Are You Making These Fasting Mistakes?
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Steer clear of fasting-porn that fills the internet
Fasting entered the fitness ecosystem like a hand to a drowning man.
People who were tired of counting calories, restricting diets, and forcing themselves not to eat the cookie, saw fasting as a great approach to lose weight in a way that works for them.
The logic behind fasting as a weight-loss approach is simple — “Since you need to have a calorie deficit to lose weight, eating within a window makes it easier to eat less and hit your designated calories,” says Charlie Seltzer, MD, weight-loss physician, and certified personal trainer.
But the fasting trend goes beyond weight loss. Even people like Jack Dorsey, who don’t have visible weight to lose, adopt extreme one-meal-a-day (OMAD) diets.
Well, the most plausible explanation is that it fits well with our schedules. It allows people to skip meals when they’re busy and otherwise eat out of obligation.
It lowers blood pressure according to Cleveland HeartLab.
And to top it all off, it slows down aging with cellular autophagy by clearing damaged cells and making room for healthy ones.
But even after so many positive benefits, there are things you need to take care of before joining the trend.
The Best Thing Since Sliced Bread?
Fasting is not exactly a magic wand that makes your diet problems go away.
Diabetic patients, pregnant women, children, etc should at least consult a doctor before going for fasting, if not avoid it completely.
Moreover, there are other factors you should consider even if your doctor gives you a go-ahead.
Food Is Not Just Fuel
For many of us, food is more than fuel — we’re attached to it emotionally.
So if you’re romantic about the concept of 3–5 meals a day and all the social benefits that come along with it, you’ll find fasting difficult than it has to be.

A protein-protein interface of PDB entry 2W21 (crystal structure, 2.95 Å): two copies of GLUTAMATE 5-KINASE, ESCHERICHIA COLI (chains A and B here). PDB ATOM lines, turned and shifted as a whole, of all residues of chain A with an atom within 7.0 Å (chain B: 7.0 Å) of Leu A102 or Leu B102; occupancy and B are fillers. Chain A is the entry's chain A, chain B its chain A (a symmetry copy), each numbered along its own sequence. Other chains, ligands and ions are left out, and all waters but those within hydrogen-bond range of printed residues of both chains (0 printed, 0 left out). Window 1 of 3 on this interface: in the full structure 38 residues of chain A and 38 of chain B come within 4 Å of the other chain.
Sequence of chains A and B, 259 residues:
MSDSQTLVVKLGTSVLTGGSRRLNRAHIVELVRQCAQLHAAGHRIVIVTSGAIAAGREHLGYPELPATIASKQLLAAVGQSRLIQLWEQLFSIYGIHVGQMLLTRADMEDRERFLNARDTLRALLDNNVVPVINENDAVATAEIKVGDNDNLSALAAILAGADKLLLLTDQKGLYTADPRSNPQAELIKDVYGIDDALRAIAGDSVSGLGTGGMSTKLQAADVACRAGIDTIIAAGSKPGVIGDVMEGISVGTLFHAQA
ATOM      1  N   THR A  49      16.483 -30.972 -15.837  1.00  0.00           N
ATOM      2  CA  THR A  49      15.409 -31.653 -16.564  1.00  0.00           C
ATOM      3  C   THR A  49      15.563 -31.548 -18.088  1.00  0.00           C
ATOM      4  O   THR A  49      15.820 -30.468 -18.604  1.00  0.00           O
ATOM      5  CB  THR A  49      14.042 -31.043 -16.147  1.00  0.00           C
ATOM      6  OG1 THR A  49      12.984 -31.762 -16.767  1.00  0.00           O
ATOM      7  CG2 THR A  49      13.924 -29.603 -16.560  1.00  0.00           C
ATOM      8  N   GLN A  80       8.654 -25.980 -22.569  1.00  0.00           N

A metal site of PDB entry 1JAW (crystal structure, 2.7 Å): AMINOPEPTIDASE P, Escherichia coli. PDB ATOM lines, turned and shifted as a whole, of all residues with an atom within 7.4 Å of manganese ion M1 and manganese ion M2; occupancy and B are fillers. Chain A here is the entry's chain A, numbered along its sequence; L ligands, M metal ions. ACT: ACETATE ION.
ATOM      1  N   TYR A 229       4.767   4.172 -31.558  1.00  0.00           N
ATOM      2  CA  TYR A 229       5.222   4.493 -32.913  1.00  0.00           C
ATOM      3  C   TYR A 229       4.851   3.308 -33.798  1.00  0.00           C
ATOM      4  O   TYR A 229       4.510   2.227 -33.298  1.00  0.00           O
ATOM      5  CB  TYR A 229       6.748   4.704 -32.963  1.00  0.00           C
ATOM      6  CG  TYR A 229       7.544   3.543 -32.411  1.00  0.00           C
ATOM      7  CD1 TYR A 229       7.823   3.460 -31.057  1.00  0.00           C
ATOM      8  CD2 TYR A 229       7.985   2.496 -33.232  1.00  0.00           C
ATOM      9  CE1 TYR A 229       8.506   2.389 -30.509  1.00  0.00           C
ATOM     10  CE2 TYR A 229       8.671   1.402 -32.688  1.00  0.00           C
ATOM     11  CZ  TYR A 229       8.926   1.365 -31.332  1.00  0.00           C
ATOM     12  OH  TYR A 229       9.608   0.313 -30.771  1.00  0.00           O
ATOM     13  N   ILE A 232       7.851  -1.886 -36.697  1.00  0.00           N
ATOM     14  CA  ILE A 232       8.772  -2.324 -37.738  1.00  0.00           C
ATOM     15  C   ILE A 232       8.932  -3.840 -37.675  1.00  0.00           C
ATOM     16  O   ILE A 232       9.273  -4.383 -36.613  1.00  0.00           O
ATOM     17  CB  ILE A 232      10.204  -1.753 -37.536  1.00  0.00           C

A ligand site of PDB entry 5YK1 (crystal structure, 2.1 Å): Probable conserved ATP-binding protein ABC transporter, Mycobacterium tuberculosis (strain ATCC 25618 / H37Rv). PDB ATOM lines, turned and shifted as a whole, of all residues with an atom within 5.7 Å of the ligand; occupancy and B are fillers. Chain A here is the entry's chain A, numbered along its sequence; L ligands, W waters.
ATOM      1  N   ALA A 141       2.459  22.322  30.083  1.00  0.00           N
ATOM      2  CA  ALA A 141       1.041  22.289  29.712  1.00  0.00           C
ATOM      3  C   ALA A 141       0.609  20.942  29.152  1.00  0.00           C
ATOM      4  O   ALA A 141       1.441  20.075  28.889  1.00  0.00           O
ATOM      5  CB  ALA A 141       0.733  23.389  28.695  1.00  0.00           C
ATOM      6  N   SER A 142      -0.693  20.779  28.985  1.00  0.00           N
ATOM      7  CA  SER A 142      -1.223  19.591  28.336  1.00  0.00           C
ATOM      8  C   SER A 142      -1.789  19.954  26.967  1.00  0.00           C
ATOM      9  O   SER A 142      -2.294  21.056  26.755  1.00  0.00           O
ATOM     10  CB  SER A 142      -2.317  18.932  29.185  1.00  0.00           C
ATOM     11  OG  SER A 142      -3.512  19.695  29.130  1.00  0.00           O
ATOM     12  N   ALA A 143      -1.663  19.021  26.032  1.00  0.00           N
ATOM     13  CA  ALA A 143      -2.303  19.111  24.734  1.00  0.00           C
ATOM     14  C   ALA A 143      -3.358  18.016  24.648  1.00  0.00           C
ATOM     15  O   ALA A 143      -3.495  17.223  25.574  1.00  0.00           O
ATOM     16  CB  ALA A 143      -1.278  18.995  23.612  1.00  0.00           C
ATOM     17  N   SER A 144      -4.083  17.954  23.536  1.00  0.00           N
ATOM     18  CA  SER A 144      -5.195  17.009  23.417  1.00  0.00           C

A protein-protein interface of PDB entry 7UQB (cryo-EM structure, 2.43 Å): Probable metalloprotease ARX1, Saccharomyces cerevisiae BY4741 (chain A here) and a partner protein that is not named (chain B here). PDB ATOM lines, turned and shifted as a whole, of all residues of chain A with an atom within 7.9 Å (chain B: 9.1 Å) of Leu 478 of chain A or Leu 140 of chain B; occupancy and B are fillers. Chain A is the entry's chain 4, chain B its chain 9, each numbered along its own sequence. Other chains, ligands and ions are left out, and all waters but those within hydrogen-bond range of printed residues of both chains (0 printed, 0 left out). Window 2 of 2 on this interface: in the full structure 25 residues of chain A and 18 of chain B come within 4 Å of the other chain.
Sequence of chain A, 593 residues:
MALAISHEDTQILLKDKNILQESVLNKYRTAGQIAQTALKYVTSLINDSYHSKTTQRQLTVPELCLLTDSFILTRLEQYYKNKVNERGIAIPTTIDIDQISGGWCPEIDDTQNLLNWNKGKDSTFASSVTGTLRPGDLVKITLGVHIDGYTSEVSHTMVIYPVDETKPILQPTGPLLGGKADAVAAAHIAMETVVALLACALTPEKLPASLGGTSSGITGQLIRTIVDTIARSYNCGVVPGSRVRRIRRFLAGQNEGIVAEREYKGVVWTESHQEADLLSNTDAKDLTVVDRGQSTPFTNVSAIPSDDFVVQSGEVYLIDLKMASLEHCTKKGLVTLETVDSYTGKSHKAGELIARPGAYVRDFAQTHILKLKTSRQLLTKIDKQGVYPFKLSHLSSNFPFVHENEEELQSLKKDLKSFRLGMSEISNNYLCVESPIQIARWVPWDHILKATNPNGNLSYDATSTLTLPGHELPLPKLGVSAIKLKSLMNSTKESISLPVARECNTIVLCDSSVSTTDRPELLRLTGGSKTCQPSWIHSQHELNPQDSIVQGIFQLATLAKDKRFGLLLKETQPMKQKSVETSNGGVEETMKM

If you find yourself in this situation, it’s best to take things slow. Try skipping breakfast tomorrow and see what you feel like.
The psychological effects of fasting are often more important than physiological ones.
It’s Not a Pass for an Eight-Hour Buffet
If you’re starting out, or if you don’t eat enough satiating, high-protein items, you can feel hungry, or worse, hangry.
Let’s assume you eat your breakfast at 8 in the morning and dinner at 10 in the night. Your fasting window is 10 hours. But if you factor in a morning tea, a piece of fruit, or midnight snacks, then your fasting window can be less than 8 hours.
Thus, going from an 8:16 regime to a 16:8 regime then will make you hungry. Even if you stick to the 16-hour fast, you’ll probably be starving for food.
But you’ve to realize this: the majority of these cravings don’t come out of hunger, they come out the habit of regular feeding.
And as a result of not getting the habitual dopamine hit from food, you can go crazy in your eating window. Worse, you can use your fast as an excuse to eat whatever you want.
This defeats the whole purpose of fasting.
How to fix this: Take it slow. Start with a 12-hour fast and then progress to 16 hours over a few weeks. Once your body adapts to the new routine, you’ll find it easier to resist emotional and physical impulses.
Fasting and Exercise
I’ve been a morning person for as long as I can remember. And one of the first things I do in the morning is exercise.